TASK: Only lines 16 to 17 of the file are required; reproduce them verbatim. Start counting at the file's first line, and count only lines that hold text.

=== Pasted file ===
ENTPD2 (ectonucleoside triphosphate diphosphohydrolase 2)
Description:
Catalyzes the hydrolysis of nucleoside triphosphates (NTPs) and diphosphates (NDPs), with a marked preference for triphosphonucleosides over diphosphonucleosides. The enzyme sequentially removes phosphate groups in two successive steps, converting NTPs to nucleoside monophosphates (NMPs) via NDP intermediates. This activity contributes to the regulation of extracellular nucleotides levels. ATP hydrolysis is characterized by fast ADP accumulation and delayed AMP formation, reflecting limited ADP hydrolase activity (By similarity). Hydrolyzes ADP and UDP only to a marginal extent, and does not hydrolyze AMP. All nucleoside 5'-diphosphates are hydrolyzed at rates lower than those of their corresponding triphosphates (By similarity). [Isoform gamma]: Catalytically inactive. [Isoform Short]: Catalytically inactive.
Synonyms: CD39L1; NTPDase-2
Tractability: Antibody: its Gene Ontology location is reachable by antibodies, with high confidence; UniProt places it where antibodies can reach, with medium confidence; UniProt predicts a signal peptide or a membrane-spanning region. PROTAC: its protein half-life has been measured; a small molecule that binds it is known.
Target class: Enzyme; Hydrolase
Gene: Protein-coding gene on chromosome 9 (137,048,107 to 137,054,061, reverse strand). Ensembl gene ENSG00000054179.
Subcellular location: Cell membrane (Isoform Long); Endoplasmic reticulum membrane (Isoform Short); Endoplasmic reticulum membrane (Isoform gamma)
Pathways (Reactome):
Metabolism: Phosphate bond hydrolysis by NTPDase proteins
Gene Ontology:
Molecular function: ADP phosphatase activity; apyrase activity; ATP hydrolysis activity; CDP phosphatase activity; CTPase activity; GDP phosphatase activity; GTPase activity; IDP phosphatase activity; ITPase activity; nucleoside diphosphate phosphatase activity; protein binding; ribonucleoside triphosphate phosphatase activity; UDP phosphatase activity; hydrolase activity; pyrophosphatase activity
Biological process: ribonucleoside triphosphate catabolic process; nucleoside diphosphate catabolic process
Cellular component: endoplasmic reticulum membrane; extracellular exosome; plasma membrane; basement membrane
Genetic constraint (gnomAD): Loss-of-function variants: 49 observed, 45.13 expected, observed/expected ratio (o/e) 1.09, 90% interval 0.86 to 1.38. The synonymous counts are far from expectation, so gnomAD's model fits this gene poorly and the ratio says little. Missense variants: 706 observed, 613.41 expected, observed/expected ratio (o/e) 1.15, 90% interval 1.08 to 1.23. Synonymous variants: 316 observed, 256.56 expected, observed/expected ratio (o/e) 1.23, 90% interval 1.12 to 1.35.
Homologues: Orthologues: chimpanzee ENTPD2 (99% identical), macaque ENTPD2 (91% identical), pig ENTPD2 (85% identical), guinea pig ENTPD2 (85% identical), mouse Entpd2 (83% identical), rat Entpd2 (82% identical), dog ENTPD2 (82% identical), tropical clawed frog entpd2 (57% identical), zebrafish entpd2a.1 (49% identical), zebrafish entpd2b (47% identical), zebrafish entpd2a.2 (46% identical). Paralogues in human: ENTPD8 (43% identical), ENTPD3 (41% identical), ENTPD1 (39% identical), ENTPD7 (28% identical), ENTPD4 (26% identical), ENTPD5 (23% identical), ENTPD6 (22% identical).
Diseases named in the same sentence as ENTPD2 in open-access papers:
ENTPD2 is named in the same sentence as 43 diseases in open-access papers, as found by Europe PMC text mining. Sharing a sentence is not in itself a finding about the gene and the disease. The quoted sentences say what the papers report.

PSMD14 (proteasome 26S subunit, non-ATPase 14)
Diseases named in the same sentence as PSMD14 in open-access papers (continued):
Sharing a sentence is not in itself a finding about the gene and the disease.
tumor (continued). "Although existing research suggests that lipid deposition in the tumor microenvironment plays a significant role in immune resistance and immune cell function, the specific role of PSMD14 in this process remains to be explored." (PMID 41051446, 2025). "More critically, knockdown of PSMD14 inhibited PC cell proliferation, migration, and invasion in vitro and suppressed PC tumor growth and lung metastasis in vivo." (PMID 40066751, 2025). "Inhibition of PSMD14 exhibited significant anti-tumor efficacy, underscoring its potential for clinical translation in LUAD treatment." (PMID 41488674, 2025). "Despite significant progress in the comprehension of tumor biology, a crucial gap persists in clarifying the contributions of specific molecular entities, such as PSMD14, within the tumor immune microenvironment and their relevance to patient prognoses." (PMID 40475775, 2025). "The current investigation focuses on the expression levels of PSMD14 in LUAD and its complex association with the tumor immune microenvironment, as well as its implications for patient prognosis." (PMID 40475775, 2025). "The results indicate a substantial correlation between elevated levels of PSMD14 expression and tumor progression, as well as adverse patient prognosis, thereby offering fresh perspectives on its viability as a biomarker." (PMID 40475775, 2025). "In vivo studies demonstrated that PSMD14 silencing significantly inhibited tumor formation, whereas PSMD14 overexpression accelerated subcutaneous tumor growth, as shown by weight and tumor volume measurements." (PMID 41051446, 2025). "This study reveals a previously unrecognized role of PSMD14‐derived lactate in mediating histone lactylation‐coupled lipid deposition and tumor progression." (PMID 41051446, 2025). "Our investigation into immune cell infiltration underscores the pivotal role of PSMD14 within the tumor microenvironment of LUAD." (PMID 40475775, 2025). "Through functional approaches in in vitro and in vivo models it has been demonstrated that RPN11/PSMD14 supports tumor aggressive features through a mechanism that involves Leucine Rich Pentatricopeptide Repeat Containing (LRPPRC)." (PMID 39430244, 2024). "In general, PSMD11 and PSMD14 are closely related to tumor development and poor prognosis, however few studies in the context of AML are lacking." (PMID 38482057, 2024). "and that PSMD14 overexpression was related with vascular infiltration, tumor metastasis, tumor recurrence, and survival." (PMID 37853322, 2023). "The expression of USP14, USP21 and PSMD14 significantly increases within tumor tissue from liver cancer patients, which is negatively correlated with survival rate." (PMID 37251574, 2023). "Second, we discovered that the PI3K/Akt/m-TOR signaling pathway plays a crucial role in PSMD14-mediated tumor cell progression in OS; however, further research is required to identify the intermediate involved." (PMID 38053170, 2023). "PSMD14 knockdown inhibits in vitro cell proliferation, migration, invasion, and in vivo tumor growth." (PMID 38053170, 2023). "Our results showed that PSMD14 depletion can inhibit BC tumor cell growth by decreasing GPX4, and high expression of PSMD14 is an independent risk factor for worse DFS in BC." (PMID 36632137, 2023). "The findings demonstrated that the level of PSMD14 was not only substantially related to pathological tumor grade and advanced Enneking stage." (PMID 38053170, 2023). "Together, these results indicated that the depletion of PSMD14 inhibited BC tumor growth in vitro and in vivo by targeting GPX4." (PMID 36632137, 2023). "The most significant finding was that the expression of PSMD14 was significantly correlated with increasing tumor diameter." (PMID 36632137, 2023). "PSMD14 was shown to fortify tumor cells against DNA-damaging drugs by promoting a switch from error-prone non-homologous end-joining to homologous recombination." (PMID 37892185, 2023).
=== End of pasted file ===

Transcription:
Homologues: Orthologues: chimpanzee ENTPD2 (99% identical), macaque ENTPD2 (91% identical), pig ENTPD2 (85% identical), guinea pig ENTPD2 (85% identical), mouse Entpd2 (83% identical), rat Entpd2 (82% identical), dog ENTPD2 (82% identical), tropical clawed frog entpd2 (57% identical), zebrafish entpd2a.1 (49% identical), zebrafish entpd2b (47% identical), zebrafish entpd2a.2 (46% identical). Paralogues in human: ENTPD8 (43% identical), ENTPD3 (41% identical), ENTPD1 (39% identical), ENTPD7 (28% identical), ENTPD4 (26% identical), ENTPD5 (23% identical), ENTPD6 (22% identical).
Diseases named in the same sentence as ENTPD2 in open-access papers: